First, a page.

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Examining Scanning Electron Images of Composite Nonwovens Consisting of Carbon and Ceramic

At the University of Bayreuth, scientists present new electrospun nonwovens that display an exceptional combination of extremely low thermal conductivity and high electrical conductivity.

Professor Dr. Seema Agarwal (left) and Dr. Xiaojian Liao (right) analyzing scanning electron images of composite nonwovens consisting of carbon and ceramic

It is now feasible to decouple thermal and electrical conductivity with an easy-to-implement material idea.

The nonwovens are composed of carbon and silicon-based ceramic through the electrospinning process and are appealing for technological applications, for instance, in energy technology and electronics. They could be manufactured and processed profitably on an industrial scale.

Generally, high electrical conductivity has been linked to high thermal conductivity, and low thermal conductivity goes well with low electrical conductivity. But in several high-tech industries, there is an increasing interest in multifunctional materials that integrates good electricity along with low thermal transport.

Even though numerous strategies like conjugated polymers, dense inorganic materials, and alloys have been developed in the materials, obtaining extremely low thermal conductivity jointly with high electrical conductivity is still a huge difficulty for adaptable and foldable materials.

At the University of Bayreuth, the research group has found a ground-breaking idea for this difficulty to be addressed. New electrospun nonwovens are composed of silicon- and carbon-based ceramic and comprise fibers with a sea-island type nanostructure with a diameter ranging between 500 and 600 nm.

Every fiber comprises a matrix of carbon in which nano-sized ceramic phases are distributed homogeneously. The particles develop small “islands” in the “sea” of the carbon matrix and have opposite and complementary effects.

The presence of a carbon matrix enables electron transport in the fibers and hence high electrical conductivity, while the nano-sized silicon-based ceramic help prevent thermal energy from spreading just as easily.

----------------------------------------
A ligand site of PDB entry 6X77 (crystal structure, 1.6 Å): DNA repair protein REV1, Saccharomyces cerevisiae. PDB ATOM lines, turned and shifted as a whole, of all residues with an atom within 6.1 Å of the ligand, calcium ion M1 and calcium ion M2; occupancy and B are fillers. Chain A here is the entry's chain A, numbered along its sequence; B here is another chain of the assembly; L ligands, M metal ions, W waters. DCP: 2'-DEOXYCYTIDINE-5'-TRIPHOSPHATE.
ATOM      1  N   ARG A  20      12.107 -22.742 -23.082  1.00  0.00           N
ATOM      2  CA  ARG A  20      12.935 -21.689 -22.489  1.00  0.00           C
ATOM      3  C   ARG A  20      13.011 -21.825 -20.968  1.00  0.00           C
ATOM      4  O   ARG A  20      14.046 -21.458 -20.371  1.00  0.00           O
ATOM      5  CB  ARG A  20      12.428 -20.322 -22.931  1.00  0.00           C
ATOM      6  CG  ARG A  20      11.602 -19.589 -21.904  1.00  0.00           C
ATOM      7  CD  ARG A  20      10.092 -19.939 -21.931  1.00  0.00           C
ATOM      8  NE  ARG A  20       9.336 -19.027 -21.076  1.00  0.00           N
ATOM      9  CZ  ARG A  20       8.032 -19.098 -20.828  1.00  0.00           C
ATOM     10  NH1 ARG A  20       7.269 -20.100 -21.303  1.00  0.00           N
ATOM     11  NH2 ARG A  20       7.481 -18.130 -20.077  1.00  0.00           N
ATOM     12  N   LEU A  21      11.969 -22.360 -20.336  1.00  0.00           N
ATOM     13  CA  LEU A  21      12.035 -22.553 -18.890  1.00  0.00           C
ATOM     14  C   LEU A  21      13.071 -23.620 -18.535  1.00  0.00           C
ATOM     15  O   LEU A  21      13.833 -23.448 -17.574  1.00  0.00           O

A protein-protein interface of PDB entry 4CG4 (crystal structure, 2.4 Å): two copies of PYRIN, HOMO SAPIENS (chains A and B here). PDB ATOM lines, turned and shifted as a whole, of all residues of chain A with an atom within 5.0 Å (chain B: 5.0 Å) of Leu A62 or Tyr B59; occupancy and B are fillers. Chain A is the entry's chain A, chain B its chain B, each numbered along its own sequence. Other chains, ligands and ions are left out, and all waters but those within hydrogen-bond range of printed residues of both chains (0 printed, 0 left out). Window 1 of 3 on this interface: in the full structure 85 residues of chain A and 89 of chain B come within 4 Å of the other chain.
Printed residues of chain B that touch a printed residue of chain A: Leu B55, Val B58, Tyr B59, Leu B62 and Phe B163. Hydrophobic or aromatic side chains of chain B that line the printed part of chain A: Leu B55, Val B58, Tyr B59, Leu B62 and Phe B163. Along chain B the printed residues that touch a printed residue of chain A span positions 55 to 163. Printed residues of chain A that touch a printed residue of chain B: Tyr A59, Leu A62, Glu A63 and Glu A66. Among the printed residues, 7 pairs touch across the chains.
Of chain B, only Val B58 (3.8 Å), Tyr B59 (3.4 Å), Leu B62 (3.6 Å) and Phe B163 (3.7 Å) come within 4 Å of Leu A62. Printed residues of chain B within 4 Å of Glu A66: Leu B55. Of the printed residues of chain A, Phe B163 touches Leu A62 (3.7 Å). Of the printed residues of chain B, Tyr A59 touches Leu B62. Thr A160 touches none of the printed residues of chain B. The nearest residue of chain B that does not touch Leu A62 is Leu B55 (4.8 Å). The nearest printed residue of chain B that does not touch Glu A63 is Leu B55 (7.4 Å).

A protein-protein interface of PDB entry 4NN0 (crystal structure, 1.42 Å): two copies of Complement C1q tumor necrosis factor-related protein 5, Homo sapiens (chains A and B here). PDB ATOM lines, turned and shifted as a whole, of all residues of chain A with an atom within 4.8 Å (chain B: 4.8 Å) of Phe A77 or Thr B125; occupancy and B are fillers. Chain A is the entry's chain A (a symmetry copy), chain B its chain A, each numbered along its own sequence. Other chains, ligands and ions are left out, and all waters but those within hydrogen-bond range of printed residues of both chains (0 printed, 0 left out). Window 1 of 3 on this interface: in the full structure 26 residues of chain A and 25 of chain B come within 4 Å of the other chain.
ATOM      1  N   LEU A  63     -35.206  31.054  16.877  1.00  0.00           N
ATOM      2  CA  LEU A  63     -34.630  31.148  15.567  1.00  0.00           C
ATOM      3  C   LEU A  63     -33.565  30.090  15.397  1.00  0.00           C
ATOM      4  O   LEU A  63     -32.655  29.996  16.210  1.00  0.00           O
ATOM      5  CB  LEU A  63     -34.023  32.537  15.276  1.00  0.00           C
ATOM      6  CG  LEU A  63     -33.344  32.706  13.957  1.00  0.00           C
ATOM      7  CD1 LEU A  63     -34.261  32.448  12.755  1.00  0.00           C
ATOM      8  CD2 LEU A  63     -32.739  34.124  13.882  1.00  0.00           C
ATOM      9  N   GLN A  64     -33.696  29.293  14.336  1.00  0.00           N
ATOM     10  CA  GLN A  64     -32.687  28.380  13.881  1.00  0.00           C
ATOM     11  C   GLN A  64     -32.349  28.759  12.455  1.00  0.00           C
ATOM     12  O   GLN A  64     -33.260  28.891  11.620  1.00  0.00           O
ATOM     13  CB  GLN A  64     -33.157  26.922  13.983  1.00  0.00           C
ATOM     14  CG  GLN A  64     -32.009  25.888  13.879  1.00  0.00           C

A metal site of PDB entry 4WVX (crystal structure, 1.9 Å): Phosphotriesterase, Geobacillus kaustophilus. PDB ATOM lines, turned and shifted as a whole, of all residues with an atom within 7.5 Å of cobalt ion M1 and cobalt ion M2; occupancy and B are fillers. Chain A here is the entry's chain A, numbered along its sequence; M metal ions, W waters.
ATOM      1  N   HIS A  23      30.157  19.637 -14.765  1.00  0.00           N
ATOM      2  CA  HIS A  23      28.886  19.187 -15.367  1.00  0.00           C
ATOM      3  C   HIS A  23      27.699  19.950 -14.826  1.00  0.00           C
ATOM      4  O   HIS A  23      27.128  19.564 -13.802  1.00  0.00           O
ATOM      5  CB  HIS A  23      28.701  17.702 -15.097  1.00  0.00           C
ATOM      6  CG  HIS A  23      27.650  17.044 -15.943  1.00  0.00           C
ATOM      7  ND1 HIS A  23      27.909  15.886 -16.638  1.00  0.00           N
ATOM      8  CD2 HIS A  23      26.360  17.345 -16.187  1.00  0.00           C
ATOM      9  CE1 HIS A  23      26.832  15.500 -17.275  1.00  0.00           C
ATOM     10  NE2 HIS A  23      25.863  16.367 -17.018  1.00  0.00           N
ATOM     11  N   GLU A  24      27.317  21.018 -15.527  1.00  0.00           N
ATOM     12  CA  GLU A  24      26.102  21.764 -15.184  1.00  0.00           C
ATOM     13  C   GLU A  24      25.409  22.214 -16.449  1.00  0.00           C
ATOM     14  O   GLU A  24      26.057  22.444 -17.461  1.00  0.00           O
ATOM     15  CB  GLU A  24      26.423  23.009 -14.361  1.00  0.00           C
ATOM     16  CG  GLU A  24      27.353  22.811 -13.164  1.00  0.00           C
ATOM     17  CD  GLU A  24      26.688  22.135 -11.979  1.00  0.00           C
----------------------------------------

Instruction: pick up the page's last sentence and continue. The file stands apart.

This happens due to the interface present between the nano-sized ceramic and because the carbon matrix is extremely high, while the pores of the nonwoven appear to be very small. Consequently, there is a powerful scattering of phonons, which are considered to be the smallest physical units of vibrations activated by thermal energy. A constant directed heat flow does not happen.

The strange combination of extremely low thermal and high electrical conductivity currently has been emphasized by comparison with over 3,900 materials of all kinds, such as carbons, ceramics, natural materials, metals, glasses, synthetic polymers, and several composites. Electron transport and thermal energy insulation were highly coupled in the new electrospun composite fiber material compared to other materials.

Our electrospun nonwovens combine highly attractive multifunctional properties that are usually distributed among different classes of materials: high electrical conductivity, thermal insulation familiar from polymer foams, and non-flammability and heat resistance characteristic of ceramics.

Dr. Xiaojian Liao, Postdoctoral Researcher, Macromolecular Chemistry, University of Bayreuth

Liao added, “The fibers are based on a simple material concept, and they were made from commercial polymers.”

We are convinced that our new fibers are suited for several application areas: for example, in the fields of energy management, battery-powered electromobility, smart textiles, or aerospace, ”stated Professor Dr. Seema Agarwal, professor of macromolecular chemistry at the University of Bayreuth and one of the corresponding authors of this new study.

At the University of Bayreuth, the interdisciplinary team with expertise in ceramics, polymers, physical chemistry, electrospinning, and electron microscopy, helped in making this work successful.

Interdisciplinary Collaboration on the Bayreuth Campus

Collaboration was made by various research centers for Bayreuth scientists in the development of the new material and the essential preliminary studies: the Bavarian Polymer Institute (BPI), the Bayreuth Center for Colloids and Interfaces (BZKG), the Bavarian Geoinstitute (BGI), and the Bavarian Center for Battery Technology (BayBatt).

Journal Reference

Liao, X., et al. (2023) Extremely low thermal conductivity and high electrical conductivity of sustainable carbon­ceramic electrospun nonwoven materials. Science Advances.

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